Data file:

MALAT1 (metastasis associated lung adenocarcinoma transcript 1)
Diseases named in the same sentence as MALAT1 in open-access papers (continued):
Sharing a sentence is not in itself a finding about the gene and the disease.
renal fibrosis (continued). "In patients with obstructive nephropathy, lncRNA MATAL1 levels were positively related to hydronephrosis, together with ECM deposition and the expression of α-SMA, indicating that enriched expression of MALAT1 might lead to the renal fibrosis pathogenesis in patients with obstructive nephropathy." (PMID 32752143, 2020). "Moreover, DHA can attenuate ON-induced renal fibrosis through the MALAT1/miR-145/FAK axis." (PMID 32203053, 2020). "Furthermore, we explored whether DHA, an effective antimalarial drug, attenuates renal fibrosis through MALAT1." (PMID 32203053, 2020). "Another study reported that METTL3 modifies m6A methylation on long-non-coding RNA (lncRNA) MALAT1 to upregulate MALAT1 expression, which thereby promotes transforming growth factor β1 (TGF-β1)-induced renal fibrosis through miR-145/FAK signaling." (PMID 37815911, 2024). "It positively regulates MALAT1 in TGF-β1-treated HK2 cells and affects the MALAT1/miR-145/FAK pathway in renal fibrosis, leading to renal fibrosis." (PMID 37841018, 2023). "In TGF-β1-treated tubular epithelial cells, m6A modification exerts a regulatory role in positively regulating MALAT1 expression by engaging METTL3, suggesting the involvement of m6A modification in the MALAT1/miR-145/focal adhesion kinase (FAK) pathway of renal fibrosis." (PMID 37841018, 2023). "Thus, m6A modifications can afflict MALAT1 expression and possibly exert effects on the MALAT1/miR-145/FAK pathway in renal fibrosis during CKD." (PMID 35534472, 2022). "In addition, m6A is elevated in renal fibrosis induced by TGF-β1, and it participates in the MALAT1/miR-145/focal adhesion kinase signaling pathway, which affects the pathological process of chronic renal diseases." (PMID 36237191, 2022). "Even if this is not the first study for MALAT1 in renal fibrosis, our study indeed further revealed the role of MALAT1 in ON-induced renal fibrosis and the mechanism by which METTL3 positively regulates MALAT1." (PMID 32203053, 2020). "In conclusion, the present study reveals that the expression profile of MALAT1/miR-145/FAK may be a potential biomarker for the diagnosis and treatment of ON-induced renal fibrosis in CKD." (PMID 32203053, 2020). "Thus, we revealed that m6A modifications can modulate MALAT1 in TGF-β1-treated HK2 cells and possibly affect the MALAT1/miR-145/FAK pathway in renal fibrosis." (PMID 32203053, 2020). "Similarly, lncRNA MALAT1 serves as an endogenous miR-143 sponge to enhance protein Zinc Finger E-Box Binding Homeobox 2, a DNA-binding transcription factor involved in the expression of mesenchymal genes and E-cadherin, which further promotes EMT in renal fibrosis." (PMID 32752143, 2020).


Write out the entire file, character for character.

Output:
MALAT1 (metastasis associated lung adenocarcinoma transcript 1)
Diseases named in the same sentence as MALAT1 in open-access papers (continued):
Sharing a sentence is not in itself a finding about the gene and the disease.
renal fibrosis (continued). "In patients with obstructive nephropathy, lncRNA MATAL1 levels were positively related to hydronephrosis, together with ECM deposition and the expression of α-SMA, indicating that enriched expression of MALAT1 might lead to the renal fibrosis pathogenesis in patients with obstructive nephropathy." (PMID 32752143, 2020). "Moreover, DHA can attenuate ON-induced renal fibrosis through the MALAT1/miR-145/FAK axis." (PMID 32203053, 2020). "Furthermore, we explored whether DHA, an effective antimalarial drug, attenuates renal fibrosis through MALAT1." (PMID 32203053, 2020). "Another study reported that METTL3 modifies m6A methylation on long-non-coding RNA (lncRNA) MALAT1 to upregulate MALAT1 expression, which thereby promotes transforming growth factor β1 (TGF-β1)-induced renal fibrosis through miR-145/FAK signaling." (PMID 37815911, 2024). "It positively regulates MALAT1 in TGF-β1-treated HK2 cells and affects the MALAT1/miR-145/FAK pathway in renal fibrosis, leading to renal fibrosis." (PMID 37841018, 2023). "In TGF-β1-treated tubular epithelial cells, m6A modification exerts a regulatory role in positively regulating MALAT1 expression by engaging METTL3, suggesting the involvement of m6A modification in the MALAT1/miR-145/focal adhesion kinase (FAK) pathway of renal fibrosis." (PMID 37841018, 2023). "Thus, m6A modifications can afflict MALAT1 expression and possibly exert effects on the MALAT1/miR-145/FAK pathway in renal fibrosis during CKD." (PMID 35534472, 2022). "In addition, m6A is elevated in renal fibrosis induced by TGF-β1, and it participates in the MALAT1/miR-145/focal adhesion kinase signaling pathway, which affects the pathological process of chronic renal diseases." (PMID 36237191, 2022). "Even if this is not the first study for MALAT1 in renal fibrosis, our study indeed further revealed the role of MALAT1 in ON-induced renal fibrosis and the mechanism by which METTL3 positively regulates MALAT1." (PMID 32203053, 2020). "In conclusion, the present study reveals that the expression profile of MALAT1/miR-145/FAK may be a potential biomarker for the diagnosis and treatment of ON-induced renal fibrosis in CKD." (PMID 32203053, 2020). "Thus, we revealed that m6A modifications can modulate MALAT1 in TGF-β1-treated HK2 cells and possibly affect the MALAT1/miR-145/FAK pathway in renal fibrosis." (PMID 32203053, 2020). "Similarly, lncRNA MALAT1 serves as an endogenous miR-143 sponge to enhance protein Zinc Finger E-Box Binding Homeobox 2, a DNA-binding transcription factor involved in the expression of mesenchymal genes and E-cadherin, which further promotes EMT in renal fibrosis." (PMID 32752143, 2020).